Representation benefits all kids. But just 16% of kids' shows worldwide include disabled characters, and over 50% of those disabled characters were either the villain, or used in a tokenistic way to teach non-disabled kids a lesson.
That's not cool. So, we did some digging to find which kids' TV shows DO show positive disability representation. And by digging, we mostly just mean watching kids' TV shows.
Most of these shows have disabled actors and writers, too — portraying disability as authentically and positively as possible.
Three characters in the show have clear disabilities: Julia, who's autistic, and Ameera and Ricardo, who use mobility aids. This show's always been known for its inclusivity, and has had disabled kids as guests, as well.
Julia was introduced in 2017 as a four-year-old with autism. She's is a shy artist who sometimes misses social cues and does her own thing. Elmo and Abby notice “she does things a little differently, in a ‘Julia’ sort of way.”
Julia even has a few extra clips to help families with autism understand why we need to wear face masks.
Ameera is an 8-year-old that loves science and basketball. She also happens to use a wheelchair an forearm crutches because of a spinal cord injury.
Ricardo is Rosita's father. While Rosita has been a major character on Sesame Street since 1991, her father made his first on-screen appearance in a 2004. He's a veteran and uses a wheelchair. He's also an expert in self care. Watch on: PBS, HBO Max, YouTube
Goldie and Bear
In this Disney Jr. show, Goldie’s mom, Marian Locks, uses a wheelchair. And it’s completely normalized! It's just a fact, and not a big deal in the show at all.
Marian is a businesswoman who travels the world collecting things for their forest — proving that yes, disabled parents exist. And they can work meaningful jobs, too.
Watch on: Disney, Disney+
This show is centered around a 5-year-old autistic boy who creates imaginary friends with his magic crayons. Pablo and his friends go on adventures, and they even help him with situations that may make him anxious or overwhelmed, like going to the grocery store.
The main cast members of the show are all autistic, and some have co-written some of the scripts.
Every episode explores storylines that are honest and humorous and are inspired by real-life experiences of these children.
Watch on: Roku, Tubi, YouTube
Daniel Tiger has two disabled characters: Chrissie, who has cerebral palsy, and Max, who is autistic. Both are Daniel's friends!
Chrissie wears leg braces and uses forearm crutches to walk, just like a lot of kids with cerebral palsy do! She loves to dance and act and ride horses — she just needs a little help getting onto her horse.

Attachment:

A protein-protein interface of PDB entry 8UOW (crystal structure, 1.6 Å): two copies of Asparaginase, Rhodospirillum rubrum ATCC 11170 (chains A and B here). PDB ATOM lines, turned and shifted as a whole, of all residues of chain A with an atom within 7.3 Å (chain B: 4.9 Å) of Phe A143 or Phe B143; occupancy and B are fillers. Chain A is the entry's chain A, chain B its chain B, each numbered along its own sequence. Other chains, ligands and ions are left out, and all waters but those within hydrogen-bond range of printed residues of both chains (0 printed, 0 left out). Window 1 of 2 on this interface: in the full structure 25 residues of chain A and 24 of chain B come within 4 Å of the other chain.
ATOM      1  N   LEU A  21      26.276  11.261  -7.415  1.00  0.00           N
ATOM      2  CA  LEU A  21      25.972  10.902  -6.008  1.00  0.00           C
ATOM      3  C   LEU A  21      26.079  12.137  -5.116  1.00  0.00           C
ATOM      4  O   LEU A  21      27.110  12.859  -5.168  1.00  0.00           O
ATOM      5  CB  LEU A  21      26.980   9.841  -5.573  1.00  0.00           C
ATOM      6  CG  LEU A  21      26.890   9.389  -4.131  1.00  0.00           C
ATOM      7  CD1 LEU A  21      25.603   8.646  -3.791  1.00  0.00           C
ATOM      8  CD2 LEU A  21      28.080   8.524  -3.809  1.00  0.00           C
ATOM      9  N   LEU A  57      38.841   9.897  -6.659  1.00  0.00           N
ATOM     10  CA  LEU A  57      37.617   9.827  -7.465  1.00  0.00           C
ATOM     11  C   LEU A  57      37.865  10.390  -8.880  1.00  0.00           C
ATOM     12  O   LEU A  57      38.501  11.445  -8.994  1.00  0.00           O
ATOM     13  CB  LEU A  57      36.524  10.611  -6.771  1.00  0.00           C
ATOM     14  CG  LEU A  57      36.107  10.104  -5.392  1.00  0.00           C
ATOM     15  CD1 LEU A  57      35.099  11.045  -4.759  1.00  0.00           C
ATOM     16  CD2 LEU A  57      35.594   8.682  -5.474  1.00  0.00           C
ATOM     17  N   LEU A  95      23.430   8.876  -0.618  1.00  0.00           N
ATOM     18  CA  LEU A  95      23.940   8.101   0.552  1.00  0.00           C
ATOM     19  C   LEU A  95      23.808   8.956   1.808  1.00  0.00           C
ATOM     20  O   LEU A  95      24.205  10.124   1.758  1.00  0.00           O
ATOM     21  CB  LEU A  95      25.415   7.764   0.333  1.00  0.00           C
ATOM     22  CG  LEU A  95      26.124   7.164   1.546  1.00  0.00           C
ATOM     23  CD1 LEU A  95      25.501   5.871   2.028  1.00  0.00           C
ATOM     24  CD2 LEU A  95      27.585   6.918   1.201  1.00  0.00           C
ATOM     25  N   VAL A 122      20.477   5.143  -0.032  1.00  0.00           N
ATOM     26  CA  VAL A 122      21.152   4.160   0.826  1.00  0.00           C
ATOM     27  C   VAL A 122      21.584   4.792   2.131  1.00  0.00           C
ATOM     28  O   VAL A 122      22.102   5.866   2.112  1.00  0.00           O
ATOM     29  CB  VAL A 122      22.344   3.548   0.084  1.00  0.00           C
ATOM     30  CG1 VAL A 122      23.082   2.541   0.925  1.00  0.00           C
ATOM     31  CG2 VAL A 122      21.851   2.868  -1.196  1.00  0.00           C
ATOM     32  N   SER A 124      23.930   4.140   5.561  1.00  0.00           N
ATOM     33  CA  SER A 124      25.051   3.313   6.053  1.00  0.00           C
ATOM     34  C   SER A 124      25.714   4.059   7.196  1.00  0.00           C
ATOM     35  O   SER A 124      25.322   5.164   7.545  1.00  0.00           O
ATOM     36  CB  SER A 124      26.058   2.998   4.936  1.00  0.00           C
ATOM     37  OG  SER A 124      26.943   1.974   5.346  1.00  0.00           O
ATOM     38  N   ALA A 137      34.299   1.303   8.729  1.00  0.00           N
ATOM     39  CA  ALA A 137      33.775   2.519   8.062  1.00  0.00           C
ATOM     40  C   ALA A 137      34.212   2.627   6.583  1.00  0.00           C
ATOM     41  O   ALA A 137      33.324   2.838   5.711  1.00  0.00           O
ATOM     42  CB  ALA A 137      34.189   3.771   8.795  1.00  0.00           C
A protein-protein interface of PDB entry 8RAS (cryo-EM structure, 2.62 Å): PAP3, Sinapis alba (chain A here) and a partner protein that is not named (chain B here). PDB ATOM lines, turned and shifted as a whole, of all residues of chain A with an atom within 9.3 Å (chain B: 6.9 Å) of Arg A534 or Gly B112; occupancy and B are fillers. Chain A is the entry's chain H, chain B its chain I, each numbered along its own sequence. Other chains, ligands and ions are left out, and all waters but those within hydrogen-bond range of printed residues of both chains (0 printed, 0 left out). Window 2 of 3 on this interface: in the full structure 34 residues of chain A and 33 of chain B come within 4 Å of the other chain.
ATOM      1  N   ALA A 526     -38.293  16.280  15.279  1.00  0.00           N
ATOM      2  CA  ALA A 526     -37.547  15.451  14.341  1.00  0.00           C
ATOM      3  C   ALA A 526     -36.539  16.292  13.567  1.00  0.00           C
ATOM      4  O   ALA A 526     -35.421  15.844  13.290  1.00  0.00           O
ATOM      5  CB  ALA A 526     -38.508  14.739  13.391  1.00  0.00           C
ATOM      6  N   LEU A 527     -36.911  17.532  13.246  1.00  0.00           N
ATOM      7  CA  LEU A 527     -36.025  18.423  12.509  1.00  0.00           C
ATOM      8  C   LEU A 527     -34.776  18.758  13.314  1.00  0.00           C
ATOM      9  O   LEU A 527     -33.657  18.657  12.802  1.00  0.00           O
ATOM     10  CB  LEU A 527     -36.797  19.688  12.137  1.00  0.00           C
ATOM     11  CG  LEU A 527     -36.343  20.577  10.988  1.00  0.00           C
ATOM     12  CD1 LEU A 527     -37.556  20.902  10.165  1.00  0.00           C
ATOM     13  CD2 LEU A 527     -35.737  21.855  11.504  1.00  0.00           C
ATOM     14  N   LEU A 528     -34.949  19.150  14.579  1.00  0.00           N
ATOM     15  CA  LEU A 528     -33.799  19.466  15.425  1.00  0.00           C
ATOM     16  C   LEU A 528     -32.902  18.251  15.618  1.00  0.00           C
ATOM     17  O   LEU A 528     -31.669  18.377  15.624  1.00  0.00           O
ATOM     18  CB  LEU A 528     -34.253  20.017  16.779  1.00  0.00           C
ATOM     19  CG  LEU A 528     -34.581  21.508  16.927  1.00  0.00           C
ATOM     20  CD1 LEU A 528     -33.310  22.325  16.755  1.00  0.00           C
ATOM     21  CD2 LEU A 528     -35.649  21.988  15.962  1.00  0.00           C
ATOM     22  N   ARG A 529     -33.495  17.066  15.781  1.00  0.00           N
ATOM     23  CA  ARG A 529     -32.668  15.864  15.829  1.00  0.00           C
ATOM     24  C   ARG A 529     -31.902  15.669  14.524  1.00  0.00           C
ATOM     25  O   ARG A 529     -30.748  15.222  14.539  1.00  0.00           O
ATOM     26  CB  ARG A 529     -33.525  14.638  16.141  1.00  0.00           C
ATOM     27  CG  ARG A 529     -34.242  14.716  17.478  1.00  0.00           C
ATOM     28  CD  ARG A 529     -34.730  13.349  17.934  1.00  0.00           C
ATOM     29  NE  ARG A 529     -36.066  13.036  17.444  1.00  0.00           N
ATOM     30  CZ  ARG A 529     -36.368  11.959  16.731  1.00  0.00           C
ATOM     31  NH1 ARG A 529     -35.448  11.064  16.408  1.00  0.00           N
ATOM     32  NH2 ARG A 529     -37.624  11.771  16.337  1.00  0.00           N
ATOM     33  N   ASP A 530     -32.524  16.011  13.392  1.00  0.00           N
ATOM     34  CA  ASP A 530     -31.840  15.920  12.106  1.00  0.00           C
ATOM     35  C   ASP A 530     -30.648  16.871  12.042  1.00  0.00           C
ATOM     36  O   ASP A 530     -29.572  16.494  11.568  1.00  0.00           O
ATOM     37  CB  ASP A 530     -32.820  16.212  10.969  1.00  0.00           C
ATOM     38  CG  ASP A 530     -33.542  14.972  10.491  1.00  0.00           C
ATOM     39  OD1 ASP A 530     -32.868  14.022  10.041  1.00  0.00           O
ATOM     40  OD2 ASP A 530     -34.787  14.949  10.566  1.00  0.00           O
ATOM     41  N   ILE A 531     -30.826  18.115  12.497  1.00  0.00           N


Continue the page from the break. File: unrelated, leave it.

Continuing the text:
Max is sensitive to overwhelming things like loud sounds, bright flashing lights and scratchy fabrics. It also takes him some extra time to warm up to new people and things, and he sometimes likes to play by himself. He loves numbers, buses, and bugs, and his big sister. Daniel Tiger and their friends help make situations calmer so Max can play with them, too.
Beyond that, Daniel Tiger also addresses big feelings in approachable ways — benefitting all kids who might struggle with emotional regulation, anxiety, or adjusting to new things.
Watch on: Prime, Vudu, Disney, Disney+
Bluey's friends Dougie and Jack both have disabilities. Dougie is nonspeaking, and Jack has ADHD.
Dougie uses Australian Sign Language (Auslan) to communicate with his mom. He's portrayed in exactly the same light as Bingo, and his disability isn’t mentioned or made a thing of. It's normalized!
Jack has an entire episode, called "Army", where he narrates, and it's clear he's neurodivergent. He dives into detail, struggles to sit still or focus, and doesn't quite get to the main point of his story, but he's just a kid who wants to play and make friends.
At one point, Jack says, “There's something going on with me. I’m not good at doing what I’m told. I can't sit still, and I can't remember anything, like numbers or letters or my hat.”
“Well,” his new friend Rusty replies, “you’re really good at playing army.”
Some say Bluey might be neurodivergent, too, and feel very strongly about this, but it's not mentioned outwardly in the show.
Watch on: Disney, Disney+
This Irish kids' show is the first kids' show with a main character who has Down syndrome. Punky is 6 years old and lives with her grandma and her dog. She loves music, dancing, and hugs. The show is about her daily adventures, just like any other kid!
She's voiced by an actress who also has Down syndrome, too.
Watch on: Peacock, Roku, Prime, YouTube
Peppa's friend Mandy Mouse uses a wheelchair. She's really good at playing basketball. At one point in her first episode, Peppa asks her why she uses a wheelchair, and she explains that it's because she was born with legs that do not work like Peppa's.
Her disability is not the main part of the story — she's just another kid in the show!
Watch on: Disney+, Paramount Plus